Prince Albert police officers ‘neglected duty’ in death of baby boy: watchdog


A Saskatchewan investigation has concluded Prince Albert Police officers were neglectful of their duties the day 13-month-old Tanner Brass died.

On Feb. 11, 2022, the Prince Albert Police Service called for an inquest into the circumstances surrounding Tanner’s death. Indigenous leaders claimed that systemic racism was a factor in Tanner’s death and his loss was preventable.

Tanner died on Feb. 10, 2022, in a home in Prince Albert. Police still haven’t revealed the cause of death.

“The Public Complaints Commission found neglect of duty by officers of the Prince Albert Police Service in its investigation, and has submitted its findings to the Chief to impose appropriate discipline,” read the report.

The report outlined a timeline of events the morning of Tanner’s death, saying that at 5:45 a.m., Tanner’s mother, Kyla Frenchman, called police to her home, saying she had been assaulted by her partner, Kaij Brass, and feared for the safety of herself and her child.

She told police he was intoxicated and that she was waiting for a ride to come from La Ronge for her and her son.

Tanner’s father would not open the door to responding officers and they decided they didn’t need to enter the house.

Tanner was locked inside with his father at the time.

Police decided Tanner was safe with his father, despite Frenchman saying the father “hits him … he hits (Tanner) when he puts him to bed,” in her 911 call.

For the 13 minutes that the officers were outside with Frenchman, neither attempted to check on Tanner. They didn’t call any other officers for assistance.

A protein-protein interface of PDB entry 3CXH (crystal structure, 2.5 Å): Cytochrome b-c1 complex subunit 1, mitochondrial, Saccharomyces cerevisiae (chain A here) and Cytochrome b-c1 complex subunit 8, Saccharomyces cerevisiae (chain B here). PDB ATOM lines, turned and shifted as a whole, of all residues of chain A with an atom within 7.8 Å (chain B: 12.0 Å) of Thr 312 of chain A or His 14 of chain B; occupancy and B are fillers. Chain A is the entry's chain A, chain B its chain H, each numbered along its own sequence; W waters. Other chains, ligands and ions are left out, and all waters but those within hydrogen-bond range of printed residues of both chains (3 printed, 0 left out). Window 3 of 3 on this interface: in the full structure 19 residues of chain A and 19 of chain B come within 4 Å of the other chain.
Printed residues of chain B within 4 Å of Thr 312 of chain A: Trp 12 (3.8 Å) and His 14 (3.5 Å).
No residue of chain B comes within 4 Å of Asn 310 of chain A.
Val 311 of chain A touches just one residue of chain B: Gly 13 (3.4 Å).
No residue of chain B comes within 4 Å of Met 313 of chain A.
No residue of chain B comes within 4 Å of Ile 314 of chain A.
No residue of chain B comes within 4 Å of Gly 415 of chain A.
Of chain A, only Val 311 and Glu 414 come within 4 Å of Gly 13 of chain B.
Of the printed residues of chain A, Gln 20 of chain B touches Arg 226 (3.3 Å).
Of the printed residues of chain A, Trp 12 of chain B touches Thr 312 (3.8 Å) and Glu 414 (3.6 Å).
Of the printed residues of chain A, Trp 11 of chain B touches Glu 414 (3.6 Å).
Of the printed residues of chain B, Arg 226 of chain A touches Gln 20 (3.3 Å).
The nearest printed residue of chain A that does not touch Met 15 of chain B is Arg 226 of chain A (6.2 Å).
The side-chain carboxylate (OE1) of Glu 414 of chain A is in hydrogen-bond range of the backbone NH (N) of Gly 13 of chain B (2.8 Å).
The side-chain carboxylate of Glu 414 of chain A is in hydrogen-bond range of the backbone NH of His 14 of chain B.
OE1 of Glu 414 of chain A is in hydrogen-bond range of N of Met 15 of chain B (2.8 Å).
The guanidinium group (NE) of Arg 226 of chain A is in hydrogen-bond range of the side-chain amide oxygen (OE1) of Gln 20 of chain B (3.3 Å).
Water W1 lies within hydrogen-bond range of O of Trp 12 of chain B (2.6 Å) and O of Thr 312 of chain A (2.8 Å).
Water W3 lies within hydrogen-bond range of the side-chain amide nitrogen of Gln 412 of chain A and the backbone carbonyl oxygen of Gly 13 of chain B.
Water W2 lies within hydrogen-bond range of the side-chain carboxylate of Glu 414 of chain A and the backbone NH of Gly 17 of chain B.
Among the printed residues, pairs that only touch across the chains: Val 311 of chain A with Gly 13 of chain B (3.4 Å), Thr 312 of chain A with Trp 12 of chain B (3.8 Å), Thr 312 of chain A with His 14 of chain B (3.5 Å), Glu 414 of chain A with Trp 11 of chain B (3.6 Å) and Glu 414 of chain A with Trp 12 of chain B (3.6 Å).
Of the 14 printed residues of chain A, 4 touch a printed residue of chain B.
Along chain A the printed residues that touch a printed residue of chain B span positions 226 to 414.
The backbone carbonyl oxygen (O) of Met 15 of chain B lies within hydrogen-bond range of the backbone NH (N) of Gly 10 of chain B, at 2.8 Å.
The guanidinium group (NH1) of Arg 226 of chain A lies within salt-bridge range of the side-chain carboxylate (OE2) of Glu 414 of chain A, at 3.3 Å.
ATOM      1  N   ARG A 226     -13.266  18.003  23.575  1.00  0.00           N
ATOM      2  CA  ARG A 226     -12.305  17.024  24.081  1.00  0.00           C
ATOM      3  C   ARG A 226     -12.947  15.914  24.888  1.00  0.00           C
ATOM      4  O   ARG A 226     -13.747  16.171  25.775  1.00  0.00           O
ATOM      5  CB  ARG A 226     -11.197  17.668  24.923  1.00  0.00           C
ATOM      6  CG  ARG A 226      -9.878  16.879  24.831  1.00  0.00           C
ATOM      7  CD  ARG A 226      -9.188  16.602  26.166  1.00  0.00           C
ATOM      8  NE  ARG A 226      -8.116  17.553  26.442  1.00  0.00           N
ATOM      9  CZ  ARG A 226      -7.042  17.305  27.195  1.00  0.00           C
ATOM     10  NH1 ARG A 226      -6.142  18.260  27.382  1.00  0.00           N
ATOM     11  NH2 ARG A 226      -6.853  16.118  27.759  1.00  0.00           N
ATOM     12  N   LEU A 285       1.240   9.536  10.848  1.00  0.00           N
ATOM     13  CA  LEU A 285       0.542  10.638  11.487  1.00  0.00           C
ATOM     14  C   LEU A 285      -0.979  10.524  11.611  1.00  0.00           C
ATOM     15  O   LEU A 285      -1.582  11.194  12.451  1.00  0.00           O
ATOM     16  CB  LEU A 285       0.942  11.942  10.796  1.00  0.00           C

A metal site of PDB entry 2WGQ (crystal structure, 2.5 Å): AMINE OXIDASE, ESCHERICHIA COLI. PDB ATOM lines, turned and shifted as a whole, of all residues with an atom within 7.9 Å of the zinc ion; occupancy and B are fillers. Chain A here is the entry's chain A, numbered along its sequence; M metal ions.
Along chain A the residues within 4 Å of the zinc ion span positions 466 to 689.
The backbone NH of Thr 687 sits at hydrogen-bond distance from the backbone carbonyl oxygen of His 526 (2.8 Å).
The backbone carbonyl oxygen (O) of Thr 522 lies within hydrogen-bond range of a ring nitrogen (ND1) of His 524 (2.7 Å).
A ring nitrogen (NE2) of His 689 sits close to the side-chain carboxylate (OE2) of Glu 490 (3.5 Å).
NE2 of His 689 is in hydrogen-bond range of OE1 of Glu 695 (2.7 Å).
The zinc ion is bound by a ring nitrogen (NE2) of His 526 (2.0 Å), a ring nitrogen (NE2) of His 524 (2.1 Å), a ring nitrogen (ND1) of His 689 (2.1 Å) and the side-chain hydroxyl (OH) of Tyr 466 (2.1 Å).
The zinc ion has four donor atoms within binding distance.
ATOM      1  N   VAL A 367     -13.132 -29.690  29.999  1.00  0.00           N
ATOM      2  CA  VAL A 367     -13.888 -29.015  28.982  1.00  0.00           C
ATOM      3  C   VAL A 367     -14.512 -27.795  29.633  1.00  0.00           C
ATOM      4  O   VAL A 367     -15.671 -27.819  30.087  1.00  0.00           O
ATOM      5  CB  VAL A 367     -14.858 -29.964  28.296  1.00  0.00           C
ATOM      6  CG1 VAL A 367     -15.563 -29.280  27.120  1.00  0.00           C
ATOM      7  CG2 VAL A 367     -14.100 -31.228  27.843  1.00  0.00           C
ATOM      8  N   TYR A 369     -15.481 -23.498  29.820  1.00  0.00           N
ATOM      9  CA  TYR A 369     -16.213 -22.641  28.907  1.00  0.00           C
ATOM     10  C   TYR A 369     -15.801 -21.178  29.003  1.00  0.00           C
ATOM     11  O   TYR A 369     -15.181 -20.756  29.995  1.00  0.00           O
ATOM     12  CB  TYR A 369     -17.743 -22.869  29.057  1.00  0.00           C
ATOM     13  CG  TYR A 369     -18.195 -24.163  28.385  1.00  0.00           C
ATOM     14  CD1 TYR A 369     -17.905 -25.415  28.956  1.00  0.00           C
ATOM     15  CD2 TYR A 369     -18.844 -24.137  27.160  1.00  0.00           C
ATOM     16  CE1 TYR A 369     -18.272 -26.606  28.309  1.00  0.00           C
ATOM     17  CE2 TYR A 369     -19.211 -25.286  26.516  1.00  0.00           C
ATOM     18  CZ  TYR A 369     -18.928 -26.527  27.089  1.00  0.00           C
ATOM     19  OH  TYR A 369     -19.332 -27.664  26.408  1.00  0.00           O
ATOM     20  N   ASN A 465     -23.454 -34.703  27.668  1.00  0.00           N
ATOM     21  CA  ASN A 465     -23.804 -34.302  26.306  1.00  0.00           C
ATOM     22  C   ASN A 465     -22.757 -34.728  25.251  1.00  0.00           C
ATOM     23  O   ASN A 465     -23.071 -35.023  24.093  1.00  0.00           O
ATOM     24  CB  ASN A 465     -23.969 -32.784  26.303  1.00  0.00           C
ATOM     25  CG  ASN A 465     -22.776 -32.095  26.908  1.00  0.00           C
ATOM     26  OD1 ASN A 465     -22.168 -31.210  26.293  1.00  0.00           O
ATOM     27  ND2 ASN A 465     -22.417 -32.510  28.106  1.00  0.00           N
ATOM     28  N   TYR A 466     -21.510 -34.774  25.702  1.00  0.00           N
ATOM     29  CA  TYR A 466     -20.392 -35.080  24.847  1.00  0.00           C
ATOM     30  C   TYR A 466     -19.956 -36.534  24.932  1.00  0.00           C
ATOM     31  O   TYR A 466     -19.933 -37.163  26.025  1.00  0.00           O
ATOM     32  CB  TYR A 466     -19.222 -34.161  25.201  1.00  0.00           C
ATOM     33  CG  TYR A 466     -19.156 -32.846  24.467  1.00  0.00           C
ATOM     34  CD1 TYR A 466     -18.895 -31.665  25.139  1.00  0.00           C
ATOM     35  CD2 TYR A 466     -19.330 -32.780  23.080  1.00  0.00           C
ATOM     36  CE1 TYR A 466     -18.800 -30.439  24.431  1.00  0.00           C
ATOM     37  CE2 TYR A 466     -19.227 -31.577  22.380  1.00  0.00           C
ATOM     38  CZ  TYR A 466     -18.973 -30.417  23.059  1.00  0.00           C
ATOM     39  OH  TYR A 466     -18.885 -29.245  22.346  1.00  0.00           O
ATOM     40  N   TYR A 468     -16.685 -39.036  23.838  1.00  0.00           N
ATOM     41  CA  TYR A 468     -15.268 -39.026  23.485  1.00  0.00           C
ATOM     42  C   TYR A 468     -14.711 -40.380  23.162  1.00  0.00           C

The report indicated that under the force’s intimate partner violence policy, they were required to “ensure the immediate safety of the complainant and any children who may be present” before leaving the scene.

As Frenchman had nowhere else to go and no immediate ride, the officers took her to the PAPS detention centre, leaving Tanner in the house with his father.

“Furthermore, (the officers) did not obtain a victim impact statement regarding the alleged assault against (Frenchman); nor did they take information concerning (Kaij’s) level of intoxication and whether he was safe to be alone with (the baby),” the report stated.

Frenchman claimed in earlier statements to police that she pleaded with them to send officers to the house for her son, saying that he was in danger.

The report said that reviews of audio and video recordings from the cellblock simply stated that she was given toiletries and new clothing and was resting quietly.

“At 10:45 am, police dispatch received a call in which the male caller indicated that he had killed his baby,” the report read.

Kaij Brass was charged with the second-degree murder of his son and will face a judge-alone trial in February 2024.

It is now up to the Prince Albert police chief to decide on any disciplinary actions against the officers.

More to come…

&copy 2023 Global News, a division of Corus Entertainment Inc.

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